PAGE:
Test protocols have been developed by the United States Environmental Protection Agency (USEPA) and the World Health Organization (WHO) to test water treatment devices/systems that are used at the individual and home levels to ensure the removal of waterborne viruses. The goal of this study was to assess if coliphage surrogates could be used in this testing in place of the currently required use of animal or human enteric viruses. Five different coliphages (MS-2, PRD1, ΦX-174, Qβ, and fr) were compared to the removal of poliovirus type 1 (LSc-2ab) by eight different water treatment devices/systems using a general case and a challenge case (high organic load, dissolved solids, and turbidity) test water as defined by the USEPA. The performance of the units was rated as a pass/fail based on a 4 log removal/inactivation of the viruses. In all cases, a failure or a pass of the units/system for poliovirus also corresponded to a pass/fail by all of the coliphages. In summary, in using pass/fail criteria as recommended under USEPA guidelines for testing water treatment device/systems, the use of coliphages should be considered as an alternative to reduce cost and time of testing such devices/systems.
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Garboś S, Swiecicka D. Human exposure to silver released from silver-modified activated carbon applied in the new type of jug filter systems. Roczniki Państwowego Zakładu Higieny. 2013;64(1):31-6.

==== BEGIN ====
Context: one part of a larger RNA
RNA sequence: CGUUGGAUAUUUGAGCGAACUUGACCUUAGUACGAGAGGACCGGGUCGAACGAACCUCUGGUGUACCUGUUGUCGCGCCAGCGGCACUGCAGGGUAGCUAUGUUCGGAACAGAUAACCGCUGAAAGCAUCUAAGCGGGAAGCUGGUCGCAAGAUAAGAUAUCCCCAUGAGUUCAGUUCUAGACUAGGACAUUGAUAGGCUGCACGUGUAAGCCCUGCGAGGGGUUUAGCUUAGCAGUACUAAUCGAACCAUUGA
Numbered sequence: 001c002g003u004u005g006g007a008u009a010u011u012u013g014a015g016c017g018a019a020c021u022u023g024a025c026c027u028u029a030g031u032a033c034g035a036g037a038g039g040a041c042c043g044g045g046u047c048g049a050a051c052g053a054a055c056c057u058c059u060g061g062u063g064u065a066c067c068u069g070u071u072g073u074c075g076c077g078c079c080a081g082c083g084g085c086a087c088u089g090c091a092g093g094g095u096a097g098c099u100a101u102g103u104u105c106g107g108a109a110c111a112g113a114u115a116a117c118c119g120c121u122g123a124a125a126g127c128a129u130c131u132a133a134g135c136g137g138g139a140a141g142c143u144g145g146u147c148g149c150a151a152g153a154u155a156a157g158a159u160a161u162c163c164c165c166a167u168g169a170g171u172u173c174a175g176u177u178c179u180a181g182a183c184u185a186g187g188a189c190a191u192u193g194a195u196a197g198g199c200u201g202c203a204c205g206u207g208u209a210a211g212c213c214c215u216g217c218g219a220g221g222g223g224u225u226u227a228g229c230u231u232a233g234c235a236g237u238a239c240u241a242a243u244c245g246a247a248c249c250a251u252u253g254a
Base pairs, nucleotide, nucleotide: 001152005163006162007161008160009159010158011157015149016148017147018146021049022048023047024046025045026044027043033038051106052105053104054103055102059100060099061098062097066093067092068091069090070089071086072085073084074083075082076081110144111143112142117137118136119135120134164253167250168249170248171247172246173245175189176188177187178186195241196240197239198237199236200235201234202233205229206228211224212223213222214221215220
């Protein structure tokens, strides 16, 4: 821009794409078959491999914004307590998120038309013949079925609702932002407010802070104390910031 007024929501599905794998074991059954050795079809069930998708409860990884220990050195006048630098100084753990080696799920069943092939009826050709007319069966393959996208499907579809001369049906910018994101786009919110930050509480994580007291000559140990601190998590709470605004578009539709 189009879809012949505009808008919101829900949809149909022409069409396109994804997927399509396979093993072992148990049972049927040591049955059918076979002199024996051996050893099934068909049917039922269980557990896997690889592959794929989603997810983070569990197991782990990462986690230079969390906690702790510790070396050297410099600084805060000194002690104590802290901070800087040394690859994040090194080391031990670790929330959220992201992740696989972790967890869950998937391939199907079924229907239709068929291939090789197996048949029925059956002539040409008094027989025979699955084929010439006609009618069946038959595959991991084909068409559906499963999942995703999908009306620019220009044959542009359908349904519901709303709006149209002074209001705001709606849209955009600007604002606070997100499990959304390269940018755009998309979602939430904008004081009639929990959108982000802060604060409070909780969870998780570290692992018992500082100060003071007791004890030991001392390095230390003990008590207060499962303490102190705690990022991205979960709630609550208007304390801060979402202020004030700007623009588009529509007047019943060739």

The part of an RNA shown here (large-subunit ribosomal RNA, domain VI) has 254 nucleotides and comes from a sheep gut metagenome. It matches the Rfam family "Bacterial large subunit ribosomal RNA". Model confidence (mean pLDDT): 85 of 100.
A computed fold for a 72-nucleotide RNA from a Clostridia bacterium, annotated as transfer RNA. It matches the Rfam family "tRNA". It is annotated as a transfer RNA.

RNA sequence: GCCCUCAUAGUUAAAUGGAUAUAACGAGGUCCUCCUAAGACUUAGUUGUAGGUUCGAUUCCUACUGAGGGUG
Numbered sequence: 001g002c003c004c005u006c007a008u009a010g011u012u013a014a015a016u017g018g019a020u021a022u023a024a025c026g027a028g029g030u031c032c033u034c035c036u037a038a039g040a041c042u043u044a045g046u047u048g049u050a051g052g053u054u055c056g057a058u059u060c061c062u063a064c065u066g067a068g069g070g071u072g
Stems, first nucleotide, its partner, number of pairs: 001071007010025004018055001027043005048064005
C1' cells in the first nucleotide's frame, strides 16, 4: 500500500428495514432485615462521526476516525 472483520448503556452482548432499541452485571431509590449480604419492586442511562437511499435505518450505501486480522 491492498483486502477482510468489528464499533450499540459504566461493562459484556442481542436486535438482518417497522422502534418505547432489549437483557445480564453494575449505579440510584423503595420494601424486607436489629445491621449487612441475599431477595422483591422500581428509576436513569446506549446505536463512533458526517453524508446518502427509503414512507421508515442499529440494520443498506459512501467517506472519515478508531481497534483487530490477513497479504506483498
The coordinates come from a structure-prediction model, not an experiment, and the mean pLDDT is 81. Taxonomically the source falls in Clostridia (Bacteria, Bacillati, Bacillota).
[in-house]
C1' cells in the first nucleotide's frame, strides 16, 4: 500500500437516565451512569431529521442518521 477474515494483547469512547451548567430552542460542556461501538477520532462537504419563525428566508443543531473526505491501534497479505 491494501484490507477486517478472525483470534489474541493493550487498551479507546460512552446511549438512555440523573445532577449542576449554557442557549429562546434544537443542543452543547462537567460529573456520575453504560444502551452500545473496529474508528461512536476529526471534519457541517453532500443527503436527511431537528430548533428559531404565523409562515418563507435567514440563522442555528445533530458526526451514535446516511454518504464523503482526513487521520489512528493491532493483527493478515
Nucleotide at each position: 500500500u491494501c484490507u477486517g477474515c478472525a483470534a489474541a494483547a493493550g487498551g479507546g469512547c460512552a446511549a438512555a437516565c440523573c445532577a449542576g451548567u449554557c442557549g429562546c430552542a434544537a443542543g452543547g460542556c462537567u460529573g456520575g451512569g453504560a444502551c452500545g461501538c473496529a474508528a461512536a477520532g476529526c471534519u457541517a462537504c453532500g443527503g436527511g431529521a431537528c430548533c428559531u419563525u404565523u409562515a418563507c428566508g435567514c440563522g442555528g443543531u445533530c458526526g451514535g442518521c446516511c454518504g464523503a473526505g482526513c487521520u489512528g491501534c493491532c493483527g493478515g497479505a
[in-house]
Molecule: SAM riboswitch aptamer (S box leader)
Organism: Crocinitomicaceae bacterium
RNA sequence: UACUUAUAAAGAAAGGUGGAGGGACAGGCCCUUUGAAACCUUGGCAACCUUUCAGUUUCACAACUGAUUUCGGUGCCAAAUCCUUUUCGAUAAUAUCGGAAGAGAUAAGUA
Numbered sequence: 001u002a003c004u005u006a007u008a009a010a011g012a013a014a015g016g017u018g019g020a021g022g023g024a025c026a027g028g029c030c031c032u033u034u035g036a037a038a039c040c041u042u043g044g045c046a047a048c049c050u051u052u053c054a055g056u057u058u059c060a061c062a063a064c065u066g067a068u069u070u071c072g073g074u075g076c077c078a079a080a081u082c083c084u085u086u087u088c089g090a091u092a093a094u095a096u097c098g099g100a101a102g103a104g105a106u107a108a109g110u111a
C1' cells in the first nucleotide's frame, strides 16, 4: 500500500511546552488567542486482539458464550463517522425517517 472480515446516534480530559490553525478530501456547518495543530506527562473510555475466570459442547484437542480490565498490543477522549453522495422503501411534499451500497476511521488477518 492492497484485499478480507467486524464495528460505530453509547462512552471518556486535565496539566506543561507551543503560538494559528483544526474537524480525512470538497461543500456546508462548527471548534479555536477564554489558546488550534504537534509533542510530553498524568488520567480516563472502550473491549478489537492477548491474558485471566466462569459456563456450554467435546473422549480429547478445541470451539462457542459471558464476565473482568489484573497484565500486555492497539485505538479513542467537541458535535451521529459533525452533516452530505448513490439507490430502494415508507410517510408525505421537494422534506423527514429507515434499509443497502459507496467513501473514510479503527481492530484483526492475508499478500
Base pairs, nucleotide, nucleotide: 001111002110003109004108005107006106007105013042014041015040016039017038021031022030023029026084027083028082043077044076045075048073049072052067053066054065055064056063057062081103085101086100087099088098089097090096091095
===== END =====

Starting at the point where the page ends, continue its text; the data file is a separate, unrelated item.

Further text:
BACKGROUND: A water filtered by jug filter system (JFS) can be applied for the preparation of food products, as well as it can be directly consumed as drinking water. In the European Union, in both above-mentioned cases the quality of water filtered using JFSs has to fulfill the requirements listed in Directive 98/83/EC. However, Directive 98/83/EC sets no parametric value for silver, JFSs are not regulated under this legislative act and additionally, silver-modified activated carbon (applied in such systems) has not been approved by European Food Safety Authority (EFSA). Therefore, the exposure to this metal should be assessed for all JFSs containing filtration cartridges with silver-modified activated carbon, present on the retail market.